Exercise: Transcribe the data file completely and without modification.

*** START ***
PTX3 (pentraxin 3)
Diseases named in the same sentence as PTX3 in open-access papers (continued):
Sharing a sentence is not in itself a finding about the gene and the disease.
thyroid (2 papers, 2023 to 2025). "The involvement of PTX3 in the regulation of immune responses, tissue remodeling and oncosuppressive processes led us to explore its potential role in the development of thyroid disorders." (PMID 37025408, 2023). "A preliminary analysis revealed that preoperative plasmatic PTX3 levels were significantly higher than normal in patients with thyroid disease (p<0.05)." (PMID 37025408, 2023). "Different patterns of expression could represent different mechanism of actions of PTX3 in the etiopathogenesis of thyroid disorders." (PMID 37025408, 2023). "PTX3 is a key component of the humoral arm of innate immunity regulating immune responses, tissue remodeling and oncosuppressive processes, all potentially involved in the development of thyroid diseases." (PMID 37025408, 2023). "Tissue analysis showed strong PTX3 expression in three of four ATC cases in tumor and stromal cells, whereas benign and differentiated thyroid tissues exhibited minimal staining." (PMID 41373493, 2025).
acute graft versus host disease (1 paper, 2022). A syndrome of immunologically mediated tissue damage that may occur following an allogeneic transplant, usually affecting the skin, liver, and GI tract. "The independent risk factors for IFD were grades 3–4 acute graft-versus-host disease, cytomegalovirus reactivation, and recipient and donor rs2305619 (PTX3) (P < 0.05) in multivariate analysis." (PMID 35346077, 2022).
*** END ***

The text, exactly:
PTX3 (pentraxin 3)
Diseases named in the same sentence as PTX3 in open-access papers (continued):
Sharing a sentence is not in itself a finding about the gene and the disease.
thyroid (2 papers, 2023 to 2025). "The involvement of PTX3 in the regulation of immune responses, tissue remodeling and oncosuppressive processes led us to explore its potential role in the development of thyroid disorders." (PMID 37025408, 2023). "A preliminary analysis revealed that preoperative plasmatic PTX3 levels were significantly higher than normal in patients with thyroid disease (p<0.05)." (PMID 37025408, 2023). "Different patterns of expression could represent different mechanism of actions of PTX3 in the etiopathogenesis of thyroid disorders." (PMID 37025408, 2023). "PTX3 is a key component of the humoral arm of innate immunity regulating immune responses, tissue remodeling and oncosuppressive processes, all potentially involved in the development of thyroid diseases." (PMID 37025408, 2023). "Tissue analysis showed strong PTX3 expression in three of four ATC cases in tumor and stromal cells, whereas benign and differentiated thyroid tissues exhibited minimal staining." (PMID 41373493, 2025).
acute graft versus host disease (1 paper, 2022). A syndrome of immunologically mediated tissue damage that may occur following an allogeneic transplant, usually affecting the skin, liver, and GI tract. "The independent risk factors for IFD were grades 3–4 acute graft-versus-host disease, cytomegalovirus reactivation, and recipient and donor rs2305619 (PTX3) (P < 0.05) in multivariate analysis." (PMID 35346077, 2022).